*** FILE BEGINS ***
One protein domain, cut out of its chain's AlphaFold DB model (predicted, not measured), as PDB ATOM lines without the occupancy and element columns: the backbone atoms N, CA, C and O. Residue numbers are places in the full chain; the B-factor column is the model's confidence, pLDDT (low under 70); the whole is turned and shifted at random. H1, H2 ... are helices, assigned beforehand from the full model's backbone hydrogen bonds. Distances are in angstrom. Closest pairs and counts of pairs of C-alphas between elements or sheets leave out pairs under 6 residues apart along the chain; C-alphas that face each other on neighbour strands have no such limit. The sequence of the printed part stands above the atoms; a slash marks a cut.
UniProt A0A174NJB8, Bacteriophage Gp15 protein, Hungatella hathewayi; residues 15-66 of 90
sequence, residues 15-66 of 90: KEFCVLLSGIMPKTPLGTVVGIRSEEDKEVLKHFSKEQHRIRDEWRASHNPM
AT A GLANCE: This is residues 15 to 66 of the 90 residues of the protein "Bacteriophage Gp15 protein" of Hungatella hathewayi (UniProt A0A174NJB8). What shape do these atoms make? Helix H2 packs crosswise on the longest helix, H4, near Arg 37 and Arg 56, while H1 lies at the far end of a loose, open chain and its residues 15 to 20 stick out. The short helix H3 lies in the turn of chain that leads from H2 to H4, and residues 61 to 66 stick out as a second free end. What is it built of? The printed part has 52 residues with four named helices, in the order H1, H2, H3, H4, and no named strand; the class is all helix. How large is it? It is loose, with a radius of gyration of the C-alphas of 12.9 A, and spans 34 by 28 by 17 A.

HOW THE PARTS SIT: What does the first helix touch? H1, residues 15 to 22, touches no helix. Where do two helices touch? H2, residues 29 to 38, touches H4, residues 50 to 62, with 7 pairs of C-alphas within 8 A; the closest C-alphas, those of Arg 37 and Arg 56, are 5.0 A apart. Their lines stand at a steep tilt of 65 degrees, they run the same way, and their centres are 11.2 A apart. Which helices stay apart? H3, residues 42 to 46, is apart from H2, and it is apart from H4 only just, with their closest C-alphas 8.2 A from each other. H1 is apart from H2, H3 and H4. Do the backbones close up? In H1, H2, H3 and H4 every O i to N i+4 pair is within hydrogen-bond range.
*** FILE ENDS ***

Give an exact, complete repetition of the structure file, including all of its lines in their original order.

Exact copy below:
One protein domain, cut out of its chain's AlphaFold DB model (predicted, not measured), as PDB ATOM lines without the occupancy and element columns: the backbone atoms N, CA, C and O. Residue numbers are places in the full chain; the B-factor column is the model's confidence, pLDDT (low under 70); the whole is turned and shifted at random. H1, H2 ... are helices, assigned beforehand from the full model's backbone hydrogen bonds. Distances are in angstrom. Closest pairs and counts of pairs of C-alphas between elements or sheets leave out pairs under 6 residues apart along the chain; C-alphas that face each other on neighbour strands have no such limit. The sequence of the printed part stands above the atoms; a slash marks a cut.
UniProt A0A174NJB8, Bacteriophage Gp15 protein, Hungatella hathewayi; residues 15-66 of 90
sequence, residues 15-66 of 90: KEFCVLLSGIMPKTPLGTVVGIRSEEDKEVLKHFSKEQHRIRDEWRASHNPM
AT A GLANCE: This is residues 15 to 66 of the 90 residues of the protein "Bacteriophage Gp15 protein" of Hungatella hathewayi (UniProt A0A174NJB8). What shape do these atoms make? Helix H2 packs crosswise on the longest helix, H4, near Arg 37 and Arg 56, while H1 lies at the far end of a loose, open chain and its residues 15 to 20 stick out. The short helix H3 lies in the turn of chain that leads from H2 to H4, and residues 61 to 66 stick out as a second free end. What is it built of? The printed part has 52 residues with four named helices, in the order H1, H2, H3, H4, and no named strand; the class is all helix. How large is it? It is loose, with a radius of gyration of the C-alphas of 12.9 A, and spans 34 by 28 by 17 A.

HOW THE PARTS SIT: What does the first helix touch? H1, residues 15 to 22, touches no helix. Where do two helices touch? H2, residues 29 to 38, touches H4, residues 50 to 62, with 7 pairs of C-alphas within 8 A; the closest C-alphas, those of Arg 37 and Arg 56, are 5.0 A apart. Their lines stand at a steep tilt of 65 degrees, they run the same way, and their centres are 11.2 A apart. Which helices stay apart? H3, residues 42 to 46, is apart from H2, and it is apart from H4 only just, with their closest C-alphas 8.2 A from each other. H1 is apart from H2, H3 and H4. Do the backbones close up? In H1, H2, H3 and H4 every O i to N i+4 pair is within hydrogen-bond range.